By Albert Akota
Nigeria, the African champions, has arrived in France for the 8th FIFA Women’s World Cup finals. The delegation of the Super Falcons landed at the Aeroport Charles de Gaulle just before 5pm yesterday, three days to the kick-off of the tournament.
Although their best performance till date has been a quarter final appearances at the third edition of the competition in the United States of America 20 years ago, the Super Falcons is one of only seven teams to have appeared in every edition of the championship since it was launched in China in 1991. The others are the senior women teams of Germany, Norway, Brazil, USA, Sweden and Japan.
In France, the nine –time African champions are up against host nation France, Norway and Korea Republic in Group A. They open their campaign against Norway on Saturday in Reims, before other matches against Korea Republic in Grenoble (12thJune) and France in Rennes (17th June).
Meanwhile, NFF has educated on what signs, symbols and issues constitute threats to the integrity of the game.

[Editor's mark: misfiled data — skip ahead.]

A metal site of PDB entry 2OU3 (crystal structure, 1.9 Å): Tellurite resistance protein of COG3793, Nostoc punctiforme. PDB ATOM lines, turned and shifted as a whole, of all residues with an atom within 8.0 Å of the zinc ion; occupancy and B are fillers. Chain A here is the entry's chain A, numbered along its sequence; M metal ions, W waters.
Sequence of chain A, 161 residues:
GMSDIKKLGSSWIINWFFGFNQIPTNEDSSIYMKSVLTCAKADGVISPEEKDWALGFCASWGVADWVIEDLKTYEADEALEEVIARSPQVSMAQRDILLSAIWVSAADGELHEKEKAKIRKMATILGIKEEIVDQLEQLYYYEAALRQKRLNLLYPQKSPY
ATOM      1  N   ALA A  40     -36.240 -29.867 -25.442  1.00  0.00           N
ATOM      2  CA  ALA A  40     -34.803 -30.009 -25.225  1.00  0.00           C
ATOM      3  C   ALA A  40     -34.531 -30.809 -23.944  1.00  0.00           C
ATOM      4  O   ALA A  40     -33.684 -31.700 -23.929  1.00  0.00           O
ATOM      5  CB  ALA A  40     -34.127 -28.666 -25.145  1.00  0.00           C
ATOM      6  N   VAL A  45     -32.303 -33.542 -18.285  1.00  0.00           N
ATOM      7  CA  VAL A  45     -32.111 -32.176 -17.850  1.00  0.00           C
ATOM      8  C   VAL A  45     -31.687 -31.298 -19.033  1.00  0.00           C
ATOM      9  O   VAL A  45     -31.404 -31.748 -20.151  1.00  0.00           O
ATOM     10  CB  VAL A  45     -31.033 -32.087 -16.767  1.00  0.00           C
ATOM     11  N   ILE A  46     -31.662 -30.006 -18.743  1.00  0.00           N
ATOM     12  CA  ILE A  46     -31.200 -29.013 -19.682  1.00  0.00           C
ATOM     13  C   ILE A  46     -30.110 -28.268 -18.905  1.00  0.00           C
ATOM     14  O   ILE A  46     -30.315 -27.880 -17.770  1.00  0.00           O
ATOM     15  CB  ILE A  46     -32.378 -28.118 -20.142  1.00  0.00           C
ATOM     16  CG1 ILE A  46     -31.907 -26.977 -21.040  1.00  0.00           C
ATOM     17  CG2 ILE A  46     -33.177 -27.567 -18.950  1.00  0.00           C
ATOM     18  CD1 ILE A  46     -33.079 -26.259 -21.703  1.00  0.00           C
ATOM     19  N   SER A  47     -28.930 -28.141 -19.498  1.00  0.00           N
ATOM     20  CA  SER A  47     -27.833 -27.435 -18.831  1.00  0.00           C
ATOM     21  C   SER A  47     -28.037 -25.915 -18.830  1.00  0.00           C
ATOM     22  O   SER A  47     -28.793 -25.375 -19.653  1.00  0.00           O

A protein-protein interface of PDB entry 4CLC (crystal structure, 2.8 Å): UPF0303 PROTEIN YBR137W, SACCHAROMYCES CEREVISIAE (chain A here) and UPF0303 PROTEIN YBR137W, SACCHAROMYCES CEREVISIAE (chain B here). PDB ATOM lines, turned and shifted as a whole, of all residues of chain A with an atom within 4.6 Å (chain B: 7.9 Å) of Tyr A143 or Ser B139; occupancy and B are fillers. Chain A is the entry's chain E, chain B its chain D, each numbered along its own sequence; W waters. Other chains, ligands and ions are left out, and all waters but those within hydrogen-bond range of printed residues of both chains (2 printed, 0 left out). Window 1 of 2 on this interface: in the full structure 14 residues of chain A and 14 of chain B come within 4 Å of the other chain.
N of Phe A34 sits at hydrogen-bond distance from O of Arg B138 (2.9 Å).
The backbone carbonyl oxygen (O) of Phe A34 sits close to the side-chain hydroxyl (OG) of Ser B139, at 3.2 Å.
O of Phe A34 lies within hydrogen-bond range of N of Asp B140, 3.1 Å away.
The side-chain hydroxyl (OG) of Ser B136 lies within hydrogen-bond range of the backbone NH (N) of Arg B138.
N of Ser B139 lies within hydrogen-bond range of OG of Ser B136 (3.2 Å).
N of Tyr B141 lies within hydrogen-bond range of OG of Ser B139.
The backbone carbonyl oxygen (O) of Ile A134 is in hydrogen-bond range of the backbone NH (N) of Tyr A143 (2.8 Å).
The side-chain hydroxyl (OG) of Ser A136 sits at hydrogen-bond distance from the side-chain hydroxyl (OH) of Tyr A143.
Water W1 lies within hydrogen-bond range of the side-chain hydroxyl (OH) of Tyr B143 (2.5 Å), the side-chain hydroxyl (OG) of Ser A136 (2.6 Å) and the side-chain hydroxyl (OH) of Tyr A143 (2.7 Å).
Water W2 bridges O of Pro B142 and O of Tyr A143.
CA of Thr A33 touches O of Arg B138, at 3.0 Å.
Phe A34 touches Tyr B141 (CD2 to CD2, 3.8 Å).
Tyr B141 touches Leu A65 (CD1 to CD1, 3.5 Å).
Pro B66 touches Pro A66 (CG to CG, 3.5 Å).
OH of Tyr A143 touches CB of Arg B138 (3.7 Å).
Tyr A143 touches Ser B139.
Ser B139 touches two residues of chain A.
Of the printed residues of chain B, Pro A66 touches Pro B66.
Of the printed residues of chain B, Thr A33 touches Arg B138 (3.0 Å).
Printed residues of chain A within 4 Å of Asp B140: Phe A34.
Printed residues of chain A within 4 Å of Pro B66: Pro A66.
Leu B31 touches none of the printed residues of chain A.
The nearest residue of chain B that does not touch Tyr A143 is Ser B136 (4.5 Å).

The Integrity Officer of the Nigeria Football Federation, Barrister Okey Obi, took the Falcons’ players and officials through the fine lines of integrity variables at their EventHotel Pyramide in Vosendorf, Austria on Monday night, ahead of their departure to France on Tuesday.
“Match manipulation, in one way or the other, poses serious threat to the careers of football players in particular and the growth and development of football in general. That is one of the reasons FIFA has made integrity briefings mandatory for teams heading to the FIFA World Cup finals.
“In order to generate, capture and sustain the interest of the players and the officials, I enlisted the buy-in of the Head Coach, Mr. Thomas Dennerby and the captain, Desire Oparanozie. I also made the presentation interactive, with one of the players, Onome Ebi, a veteran of several World Cups, Dennerby and an assistant coach sharing their experiences and helping with practical examples and potential situations of match manipulation,” Barrister Obi, who is the Single Point of Contact (SPoC) for Nigeria for the 8th FIFA Women’s World Cup finals.
Obi rated the session as highly successful: “I was pleasantly surprised with the level of acceptability which actually surpassed my expectation. The players were very attentive and participated actively; they took pictures of the slides during the presentation and appeared to truly like the features of the mechanisms, especially the anonymity of the reporting that considered the safety and security of the person reporting.
“The briefing was a huge success considering that it was the first time this was happening in respect of women football.”